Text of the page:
I still have some time before I get to this system, but when I do, half of its library is unavailable to me. As far as I know, an emulator for it isn't finished and the carts for it are not dumped. I'm about to st
Videocart #20, Video Whizball, FCF 1978
I haven't got the instructions for this Videocart so I felt I should come up with a setting for this ancient gaming gem.
Here's the scenario: two squares, (call them "Blue" and "Green") -- enemies from the day they were born -- spit their hatred for each other across a field of battle about which huge lumbering red squares roam (We'll call them "Reds"). To express their hatred for one another, Blue and Green may spi
Videocart #18, Hangman, FCF 1978
Parental Caution: This related experience refers to a repeated scene of a hanging. Be advised.
Everyone likes to try the Classics in a new medium and Hangman is no exception. In 1978 it appeared on the Atari and the Channel F, so beloved was this traditional word game. The Channel F boldly preserves the tradition of the designers' original vision by allowing the players to hang an identifiably human figure. I don't actually ha
Videocart #17, Video Pinball, FCF 1978
I wasn't able to find instructions for this one, but the label has enough guidelines for use that we were able to figure it out for the most part.
It's not really Video Pinball at all. It's Video Breakout, which is the same as saying Breakout (licensing issues aside), since the "video" part of the name is assumed.
We do enjoy some of the variations on Video Breakou-er-Pinball as presented on this cart. The game variant ca
Videocart #16, Dodge-It, Fairchild Channel F, 1978
We really enjoy Dodge-It. Simple concept: You and your second player (optional) are in a box. A red ball (square) bounces into the box and you have to avoid its many rebounds off the walls of your enclosed space. Avoid it for long enough and it is joined by a second and then a third and then a fourth and so on up to nine bouncing balls. The highest we got was six balls at once. A counter on the left increases as you play and stops wh
Memory Match I & II, Fairchild Channel F, 1978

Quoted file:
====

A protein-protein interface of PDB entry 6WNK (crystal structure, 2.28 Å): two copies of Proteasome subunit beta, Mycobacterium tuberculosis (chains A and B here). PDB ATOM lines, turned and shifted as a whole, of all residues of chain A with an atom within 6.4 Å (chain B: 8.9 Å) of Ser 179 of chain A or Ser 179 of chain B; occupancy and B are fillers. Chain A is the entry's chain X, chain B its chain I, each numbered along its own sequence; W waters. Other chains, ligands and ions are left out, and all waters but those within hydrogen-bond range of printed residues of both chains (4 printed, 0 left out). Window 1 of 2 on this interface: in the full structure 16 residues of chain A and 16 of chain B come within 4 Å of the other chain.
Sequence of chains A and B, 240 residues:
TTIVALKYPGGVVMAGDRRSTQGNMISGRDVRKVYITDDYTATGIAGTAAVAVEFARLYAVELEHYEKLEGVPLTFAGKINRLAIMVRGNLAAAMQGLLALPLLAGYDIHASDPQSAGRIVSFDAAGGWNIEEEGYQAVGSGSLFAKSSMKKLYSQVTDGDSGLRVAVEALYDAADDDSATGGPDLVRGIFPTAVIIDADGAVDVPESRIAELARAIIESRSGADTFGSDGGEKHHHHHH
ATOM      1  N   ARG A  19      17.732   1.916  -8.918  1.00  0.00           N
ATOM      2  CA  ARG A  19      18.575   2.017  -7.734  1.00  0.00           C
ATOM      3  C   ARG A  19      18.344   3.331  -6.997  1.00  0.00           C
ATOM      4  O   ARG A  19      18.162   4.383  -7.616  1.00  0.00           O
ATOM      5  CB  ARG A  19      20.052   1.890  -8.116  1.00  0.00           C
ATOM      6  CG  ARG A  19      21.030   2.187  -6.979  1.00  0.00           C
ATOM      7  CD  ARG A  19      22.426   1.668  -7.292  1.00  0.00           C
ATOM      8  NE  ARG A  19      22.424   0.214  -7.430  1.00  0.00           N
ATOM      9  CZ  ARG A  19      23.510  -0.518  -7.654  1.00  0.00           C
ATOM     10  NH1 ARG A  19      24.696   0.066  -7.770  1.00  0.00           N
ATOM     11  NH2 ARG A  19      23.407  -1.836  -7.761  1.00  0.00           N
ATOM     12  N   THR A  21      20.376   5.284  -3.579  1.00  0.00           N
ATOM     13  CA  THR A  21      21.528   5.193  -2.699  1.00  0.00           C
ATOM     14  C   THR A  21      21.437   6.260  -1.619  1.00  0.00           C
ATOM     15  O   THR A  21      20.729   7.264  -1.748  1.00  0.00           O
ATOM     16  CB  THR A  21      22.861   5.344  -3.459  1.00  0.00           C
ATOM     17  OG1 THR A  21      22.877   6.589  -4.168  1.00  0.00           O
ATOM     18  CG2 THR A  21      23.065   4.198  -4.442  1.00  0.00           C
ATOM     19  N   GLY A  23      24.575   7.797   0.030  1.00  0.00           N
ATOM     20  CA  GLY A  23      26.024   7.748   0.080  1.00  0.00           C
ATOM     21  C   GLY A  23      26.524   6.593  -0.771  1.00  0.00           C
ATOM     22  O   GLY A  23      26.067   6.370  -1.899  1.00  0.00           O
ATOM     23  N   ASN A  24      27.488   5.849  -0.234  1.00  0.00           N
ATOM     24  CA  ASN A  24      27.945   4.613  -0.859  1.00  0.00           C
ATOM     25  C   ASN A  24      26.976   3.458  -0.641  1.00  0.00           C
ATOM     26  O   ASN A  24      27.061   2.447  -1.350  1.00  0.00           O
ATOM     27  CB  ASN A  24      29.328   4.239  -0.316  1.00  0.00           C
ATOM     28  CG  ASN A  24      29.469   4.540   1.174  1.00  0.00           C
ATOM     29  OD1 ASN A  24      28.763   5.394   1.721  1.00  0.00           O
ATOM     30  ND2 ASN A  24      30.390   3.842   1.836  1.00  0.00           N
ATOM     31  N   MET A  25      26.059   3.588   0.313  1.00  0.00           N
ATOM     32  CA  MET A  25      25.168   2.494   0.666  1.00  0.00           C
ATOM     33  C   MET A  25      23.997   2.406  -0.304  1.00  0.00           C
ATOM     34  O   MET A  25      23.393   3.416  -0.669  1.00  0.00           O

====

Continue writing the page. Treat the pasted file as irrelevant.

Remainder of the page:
What was bright and shiny in 1977 is now old and faded. Here in 1978 I don't think there is anyone who thinks of the Fairchild Channel F as a serious competitor against the might that is the Atari VCS. Yes, the controllers are interesting, but the apparent speed, resolution and color capability seems so extremely limited when put against the Atari VCS.
Another crop of games DID come out for the Channel F in 1978. The appa
Codebreaker, Atari VCS 1978
This cartridge contains two games, Codebreaker, which is a videogame version of the tabletop game, Mastermind, and Nim which is a videogame version of the ancient game Nim.
I've already written about the Fairchild Channel F version of these games, Mindreader and Nim. Go back and read it if you want. It's not funny, but it's informative. Bottom line is: I like playing Mastermind-clones and Nim. Sue me.
Now, let's talk about the Atari
Hangman aka Spelling, Atari VCS, 1978
If you are from a family that can afford an Atari VCS but can't afford a pencil and paper, this game is for you!
Hangman is the time-honored game of guessing a word by suggesting letters and punishing someone else by hanging them if you guess too many letters wrong before guessing the word. This used to be real fun, until someone suggested that it was illegal. At that time, we, as a society, had to resort to merely drawing the poor co
Hunt & Score aka Memory Match aka A Game of Concentration
I think there should be a limited and defined set of "real world" games that are appropriate for translation into the art form of videogames. The following is my hastily composed list of criteria.
1: Any real world game for which it may not always be easy to find a human opponent.
2: Any real world game that normally involves two or more teams, physical exertion or a lot of expensive equipment.
Flag Capture, Atari VCS 1978 aka Capture
I dreaded replaying this game. I don't remember having a bad time with it as a kid, I just didn't thrill to the prospect of playing it again.
Two players on a 7 by 9 grid of squares. Hidden in one of the squares is a flag. Hidden in the 62 other squares are clues to help you find the flag or bombs to blow you back to where you started. So, if you don't blow yourself up and you don't find the flag, you're going to find an arrow clue
Outlaw aka Gunslinger
This was one of the first games I owned. I had the Sears branded version entitled Gunslinger. Is there anyone else who has flashbacks of the Yul Brenner-bot stalking some running guy from the 70s whenever they hear the word "gunslinger"?
1978 was three years after this dueling pistols style of game first appeared in the arcades in the form of Gun Fight. I think this was the second game (after PONG) with which I had had direct arcade contact prior to
Brain Games, Atari VCS, 1978
Simon and Merlin were two of my favorite games from this era in my life. I think that back in the day I would've really enjoyed the memory sequence game experience as translated to my TV screen by Brain Games. This was my first time playing this cart.
Brain Games uses the Atari Keypad technology to transform your TV into a memory challenger, for one or two players. The different games are Touch Me, Count Me, Picture Me, Find Me, Add Me, Play Me and Bite Me. O
Home Run aka Baseball
The game of Baseball is, so far as I know, the only title (other than Pong-a-likes) to appear on the Odyssey, Fairchild Channel F, The RCA Studio II and the Atari VCS. I have reason to believe this will keep happening in the future (from 1978). I base this belief on the assumption that a) there are many people who watch televised Baseball games. b) these people are already used to sitting on their asses in front of the TV. c) Baseball season doesn't last forever. And, f